ELYRIA — State education officials honored the Elyria school district’s request to hire Regency Construction Services, a Lakewood-based firm the district has worked with for years, to oversee construction of the new Elyria High School.
Regency’s appointment as construction manager of the EHS project was announced by Ohio Schools Facilities Commission on Wednesday, and the firm will be working closely with the Architectural Vision Group, the project’s architect.
At Wednesday’s school board meeting, representatives from the two companies unveiled the most comprehensive list to date of what the new high school will feature, offering a glimpse at just how they plan to divvy up the approximately 300,000 square feet allotted for the new high school.
The list, a 16-page document, is a raw summary of what project planners call the Program of Requirements (POR) phase, a months-long project that has nearly reached its end.
The POR phase is the first part of the planning that etches a basic idea of what the new school will feature, divvying up square footage into 14 different areas for the new school. It offers no physical renderings or drawings that hint at the possible look of a new high school, but it does hammer out the raw numbers.
School officials will vote on the final POR results at the Oct. 3 board meeting.
However, they’ll likely have to wait an additional two to three weeks after that because state officials have to approve the final plans.
With that schedule, Superintendent Paul Rigda said that the next phase, the schematics phase, could begin by late October.
The schematics phase could take three to four months — it’ll be completed in December of January — and it’s the first actual phase where Elyria residents will see a basic physical layout of the new school, Rigda said.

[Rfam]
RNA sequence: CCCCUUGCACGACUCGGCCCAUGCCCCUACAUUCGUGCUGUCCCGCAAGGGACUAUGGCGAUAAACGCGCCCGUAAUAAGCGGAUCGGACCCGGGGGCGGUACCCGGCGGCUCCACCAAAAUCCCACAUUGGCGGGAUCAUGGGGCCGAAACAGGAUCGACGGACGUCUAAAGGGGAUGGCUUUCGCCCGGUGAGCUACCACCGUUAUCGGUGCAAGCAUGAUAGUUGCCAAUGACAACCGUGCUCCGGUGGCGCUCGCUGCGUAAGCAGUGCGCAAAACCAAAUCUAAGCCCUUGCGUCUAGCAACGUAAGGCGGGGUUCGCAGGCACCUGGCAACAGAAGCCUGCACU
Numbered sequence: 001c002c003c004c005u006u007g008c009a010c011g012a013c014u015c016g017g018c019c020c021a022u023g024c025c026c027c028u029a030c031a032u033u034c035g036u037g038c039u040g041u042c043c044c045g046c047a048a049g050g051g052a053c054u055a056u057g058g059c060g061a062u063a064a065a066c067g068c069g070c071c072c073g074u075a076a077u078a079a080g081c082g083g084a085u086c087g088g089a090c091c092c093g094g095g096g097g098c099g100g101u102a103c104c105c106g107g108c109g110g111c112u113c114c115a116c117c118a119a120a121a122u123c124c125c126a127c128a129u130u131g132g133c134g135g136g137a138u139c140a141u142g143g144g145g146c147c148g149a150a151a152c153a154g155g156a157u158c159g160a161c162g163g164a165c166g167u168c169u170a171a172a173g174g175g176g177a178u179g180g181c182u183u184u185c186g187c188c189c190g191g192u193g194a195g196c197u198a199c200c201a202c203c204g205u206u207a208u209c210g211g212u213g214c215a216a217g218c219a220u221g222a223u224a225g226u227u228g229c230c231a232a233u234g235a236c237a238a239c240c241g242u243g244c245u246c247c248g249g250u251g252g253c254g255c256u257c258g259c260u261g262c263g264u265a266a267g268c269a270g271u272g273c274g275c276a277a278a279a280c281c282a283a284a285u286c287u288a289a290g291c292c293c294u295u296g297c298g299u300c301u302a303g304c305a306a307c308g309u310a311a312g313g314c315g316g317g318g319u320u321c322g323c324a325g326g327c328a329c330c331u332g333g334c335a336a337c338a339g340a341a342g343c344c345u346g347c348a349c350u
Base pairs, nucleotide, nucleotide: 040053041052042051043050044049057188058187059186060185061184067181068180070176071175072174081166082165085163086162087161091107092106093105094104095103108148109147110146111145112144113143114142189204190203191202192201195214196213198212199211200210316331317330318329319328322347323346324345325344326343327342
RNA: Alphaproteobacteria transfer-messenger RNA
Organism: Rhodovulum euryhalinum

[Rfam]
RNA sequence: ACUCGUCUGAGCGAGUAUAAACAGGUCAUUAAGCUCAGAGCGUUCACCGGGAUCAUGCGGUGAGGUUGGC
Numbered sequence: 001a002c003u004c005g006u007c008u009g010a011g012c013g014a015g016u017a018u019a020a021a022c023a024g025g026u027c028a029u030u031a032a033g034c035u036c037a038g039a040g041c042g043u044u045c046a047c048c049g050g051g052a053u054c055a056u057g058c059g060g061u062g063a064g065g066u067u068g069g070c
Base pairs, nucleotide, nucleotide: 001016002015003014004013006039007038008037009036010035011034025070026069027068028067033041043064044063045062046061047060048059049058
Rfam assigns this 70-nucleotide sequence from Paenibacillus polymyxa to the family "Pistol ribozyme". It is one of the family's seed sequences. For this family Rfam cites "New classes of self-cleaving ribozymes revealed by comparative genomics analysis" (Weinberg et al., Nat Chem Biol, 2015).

“The design will be about 30 percent complete by then,” Rigda said, adding that the schematics phase lays out the footprint of the school, but doesn’t include exterior drawings.
The phase after the schematics phase is the design and development phase, a four-month process that will bring the high school’s design process to 60 percent completion.
The design-development phase should begin in late December or January and be completed by late spring, Rigda said, adding that the lay observer will be most interested in the results of that phase because it will offer the most real and useful drawings of what the new school will look like.
In the meantime, school official are still chipping away at property issues in the block of land south of the high school, where the new school is planned for expansion.
The school board on Wednesday voted to pay J.L. Reichert Inc., $421,000 to demolish dozens of structures in that area — homes, garages, apartment buildings and such — to make way for the new high school. To date, less than half a dozen properties still need to be purchased by the school district.
Contact Shawn Foucher at 653-6255 or email@example.com.